Knife Party makes long-awaited return to Electric Zoo: Five Tracks You Need To KnowEzoo 2014 Day2 12

Knife Party makes long-awaited return to Electric Zoo: Five Tracks You Need To Know

Knife Party makes long-awaited return to Electric Zoo: Five Tracks You Need To Know

One year ago, Rob Swire and and Gareth McGrillen, better known as Knife Party, took to Electric Zoo’s Main Stage East for a rare live performance that blew the entire festival and its patrons out of the water. Despite their lengthy period of silence from social media up until this past May, the Australian pair returned to New York to reclaim their status as one of the most highly-anticipated acts over the festival’s three days. With Knife Party’s debut studio album Abandon Ship well on its way to completion, Swire has officially re-joined his partner in crime on the stage after spending months in the studio producing the bulk of their largest project to date. Scheduled for the final time slot of Saturday evening alongside equally prominent acts such as Kaskade, Madeon, and Paul van Dyk, Knife Party fought hard to garner the crowd they deserved, wrapping up day two in the company of some of the most passionate fans we’d seen all weekend. Here are the five tracks you need to know from Knife Party’s set.

Knife Party - Resistance (Original Mix)

It was only expected that Rob and Gareth would feed fans new tunes off of their forthcoming album, appropriately re-introducing themselves to Electric Zoo with their latest single, “Resistance.” Following in the footsteps of the opening to their EDC Las Vegas set, this time around fans knew what to expect as they began to hear the powerful blows and gritty synth structure that comprise Knife Party’s most recent original mix. Nostalgia ensued, bringing to the forefront memories of the powerful pair that emerged into the spotlight several years back following the spread of “Internet Friends,” the crowd was nothing but proud to call themselves Knife Party fans.

Photo courtesy of aLive Coverage for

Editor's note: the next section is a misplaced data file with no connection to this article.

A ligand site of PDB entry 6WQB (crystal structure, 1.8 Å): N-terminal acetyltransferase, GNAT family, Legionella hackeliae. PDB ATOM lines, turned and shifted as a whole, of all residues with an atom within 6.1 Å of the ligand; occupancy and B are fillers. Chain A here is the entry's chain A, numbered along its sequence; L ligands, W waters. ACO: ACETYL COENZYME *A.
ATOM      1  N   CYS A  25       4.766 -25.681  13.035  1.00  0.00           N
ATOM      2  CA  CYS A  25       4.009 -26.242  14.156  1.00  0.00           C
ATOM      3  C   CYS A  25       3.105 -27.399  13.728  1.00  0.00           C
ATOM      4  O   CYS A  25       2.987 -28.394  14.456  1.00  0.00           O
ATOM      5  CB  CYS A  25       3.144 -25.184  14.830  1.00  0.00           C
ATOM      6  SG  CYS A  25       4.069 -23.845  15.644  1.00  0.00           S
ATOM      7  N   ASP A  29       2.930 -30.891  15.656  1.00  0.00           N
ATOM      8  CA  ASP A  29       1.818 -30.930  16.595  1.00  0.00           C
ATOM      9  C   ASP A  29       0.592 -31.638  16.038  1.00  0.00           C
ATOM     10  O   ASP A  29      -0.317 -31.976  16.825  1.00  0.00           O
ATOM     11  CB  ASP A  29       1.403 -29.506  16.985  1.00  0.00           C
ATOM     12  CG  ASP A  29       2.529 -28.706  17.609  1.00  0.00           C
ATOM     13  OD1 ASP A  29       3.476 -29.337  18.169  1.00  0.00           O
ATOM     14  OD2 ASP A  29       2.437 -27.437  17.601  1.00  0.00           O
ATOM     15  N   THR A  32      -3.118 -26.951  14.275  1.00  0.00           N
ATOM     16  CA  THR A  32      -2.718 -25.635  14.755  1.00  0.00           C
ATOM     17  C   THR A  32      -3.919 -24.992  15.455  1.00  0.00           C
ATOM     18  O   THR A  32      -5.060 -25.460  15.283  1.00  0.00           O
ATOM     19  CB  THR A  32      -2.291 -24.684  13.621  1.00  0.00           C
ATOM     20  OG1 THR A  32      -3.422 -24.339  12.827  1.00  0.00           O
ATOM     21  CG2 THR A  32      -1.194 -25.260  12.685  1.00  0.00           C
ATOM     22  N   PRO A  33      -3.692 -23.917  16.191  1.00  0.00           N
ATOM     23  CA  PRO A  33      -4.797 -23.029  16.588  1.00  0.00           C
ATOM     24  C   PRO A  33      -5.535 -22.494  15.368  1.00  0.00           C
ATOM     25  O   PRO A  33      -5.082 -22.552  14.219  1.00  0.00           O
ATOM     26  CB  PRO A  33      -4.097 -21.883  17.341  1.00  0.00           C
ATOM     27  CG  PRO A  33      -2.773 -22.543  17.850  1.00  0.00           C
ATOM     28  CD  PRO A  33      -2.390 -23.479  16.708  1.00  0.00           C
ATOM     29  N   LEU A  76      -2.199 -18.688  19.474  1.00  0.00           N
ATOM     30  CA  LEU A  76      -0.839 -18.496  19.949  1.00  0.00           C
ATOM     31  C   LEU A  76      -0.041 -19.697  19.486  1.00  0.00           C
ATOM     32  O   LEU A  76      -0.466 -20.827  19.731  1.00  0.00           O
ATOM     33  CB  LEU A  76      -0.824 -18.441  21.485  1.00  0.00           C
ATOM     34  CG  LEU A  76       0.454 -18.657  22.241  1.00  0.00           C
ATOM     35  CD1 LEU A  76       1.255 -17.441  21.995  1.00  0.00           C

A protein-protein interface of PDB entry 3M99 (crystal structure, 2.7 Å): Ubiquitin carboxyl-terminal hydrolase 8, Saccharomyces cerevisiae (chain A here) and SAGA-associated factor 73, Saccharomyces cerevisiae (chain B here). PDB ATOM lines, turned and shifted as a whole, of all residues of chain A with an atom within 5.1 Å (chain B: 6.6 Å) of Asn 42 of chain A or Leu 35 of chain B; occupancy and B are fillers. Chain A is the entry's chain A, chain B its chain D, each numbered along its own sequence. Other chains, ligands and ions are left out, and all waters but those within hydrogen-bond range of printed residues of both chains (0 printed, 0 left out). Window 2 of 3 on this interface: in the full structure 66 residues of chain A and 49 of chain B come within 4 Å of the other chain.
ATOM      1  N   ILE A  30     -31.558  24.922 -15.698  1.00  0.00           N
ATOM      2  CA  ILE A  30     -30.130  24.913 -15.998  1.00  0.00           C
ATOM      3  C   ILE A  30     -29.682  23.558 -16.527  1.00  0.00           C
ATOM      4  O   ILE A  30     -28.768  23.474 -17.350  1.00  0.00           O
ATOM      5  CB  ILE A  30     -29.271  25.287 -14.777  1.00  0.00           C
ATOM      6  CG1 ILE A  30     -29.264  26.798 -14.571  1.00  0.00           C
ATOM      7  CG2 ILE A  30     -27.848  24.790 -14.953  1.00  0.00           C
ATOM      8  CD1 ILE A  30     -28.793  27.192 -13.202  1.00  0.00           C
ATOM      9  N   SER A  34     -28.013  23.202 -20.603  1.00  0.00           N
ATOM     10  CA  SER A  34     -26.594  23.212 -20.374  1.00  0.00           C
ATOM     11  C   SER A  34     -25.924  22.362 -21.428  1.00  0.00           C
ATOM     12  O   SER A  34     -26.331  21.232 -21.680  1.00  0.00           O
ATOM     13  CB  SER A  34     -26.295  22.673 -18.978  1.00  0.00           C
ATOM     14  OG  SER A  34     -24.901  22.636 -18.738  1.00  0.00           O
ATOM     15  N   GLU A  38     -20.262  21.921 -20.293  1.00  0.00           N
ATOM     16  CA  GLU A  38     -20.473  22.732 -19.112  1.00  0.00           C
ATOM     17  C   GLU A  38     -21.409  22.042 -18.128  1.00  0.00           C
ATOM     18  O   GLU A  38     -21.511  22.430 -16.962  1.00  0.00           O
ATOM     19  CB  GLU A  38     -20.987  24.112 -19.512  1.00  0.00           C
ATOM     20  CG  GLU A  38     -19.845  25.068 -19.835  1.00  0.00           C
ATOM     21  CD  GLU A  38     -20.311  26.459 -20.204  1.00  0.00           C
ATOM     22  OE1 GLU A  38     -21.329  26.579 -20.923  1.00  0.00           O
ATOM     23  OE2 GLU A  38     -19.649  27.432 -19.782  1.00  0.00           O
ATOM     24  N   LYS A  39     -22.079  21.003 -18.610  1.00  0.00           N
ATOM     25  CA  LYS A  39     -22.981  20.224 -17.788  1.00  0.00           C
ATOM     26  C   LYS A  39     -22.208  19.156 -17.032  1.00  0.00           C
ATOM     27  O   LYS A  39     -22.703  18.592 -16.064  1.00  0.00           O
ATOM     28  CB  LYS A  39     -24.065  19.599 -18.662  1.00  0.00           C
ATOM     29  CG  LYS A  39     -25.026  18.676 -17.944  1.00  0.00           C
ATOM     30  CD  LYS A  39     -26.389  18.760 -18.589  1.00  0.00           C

Dansson & Marlon Hoffstadt - Shake That (Tom Staar Remix)

Tom Staar has made his way into Knife Party’s sets in the past, particularly at Tomorrowland Weekend 2 when “Totem” and his remix (with the help of Kryder) of “Ping Pong” were employed. Electric Zoo was no different. Though the original discovered its popularity among deep house aficionados, Staar’s rapid electro configuration seemed far more fitting in a true Knife Party set. Coming in directly after a dub-heavy ID, “Shake That” gave the crowd a chance to take a breath as they knew that opportunities for a brief recharge were scant. Only 17 minutes into the set, and viewers were already worn out from the nonstop shuffling and head-banging.

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Sandro Silva & Arston - Symphony (Original Mix)

One of the more breathtaking moments of the duo’s hour-long set was by far when they tipped their hats to up-and-comers Sandro Silva and Arston, who worked together to produce “Symphony.” A solid track that epitomizes the big room, it was impossible for festival goers to contain themselves as its hard-hitting drop took nearly each listener by surprise. This was a wake up call for fans; despite their hesitance about Knife Party’s dabbling with other genres, the duo’s hearts will always be in the harder core. And with that, the energy once again picked up momentum as the crowd roared in unison, girls atop shoulders waving gigantic flags in the air.

Knife Party - ID (Earstorm/Big Beat Records)

Heard at the likes of EDC Las Vegas, Ultra Europe and Tomorrowland, Knife Party have have been busy teasing a more lighthearted track from their discography, predicted to be released on Earstorm Records. Little is known of the record except that Rob Swire’s emotive vocal talents still, to this day, remain on point. Described as “Something brand new for all the Ezoo people,” this was one of the few moments fans were anticipating, hours before the two were even set to appear on stage. Though leaning progressive in nature, the currently unnamed track made for an uplifting crowd pleaser that meanders from Knife Party’s aggressive style. It was only a matter of seconds until the crowd became receptive to their altered sound, enthusiastically moving and grooving to Swire’s alleviating singing.

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LOUDPVCK and Gladiator feat. Nipsey Hussle - Tony

Even today, many of us are still asking ourselves where the world would be without trap. Officially released about a week ago, Loudpvck and Gladiator’s “Tony” was an excellent addition to Knife Party’s set – a nod to their 808-loving listeners. Metallic snares, samples of dog barks, and dominating synth work altered the playing field for the Australian duo; it was evident from the blissful countenances all around that both the artists and fans had found a state of zen as they completely lost themselves in the music. Immediately transitioning into “Sleaze,” our spirits were once again awoken and brought back down to reality.

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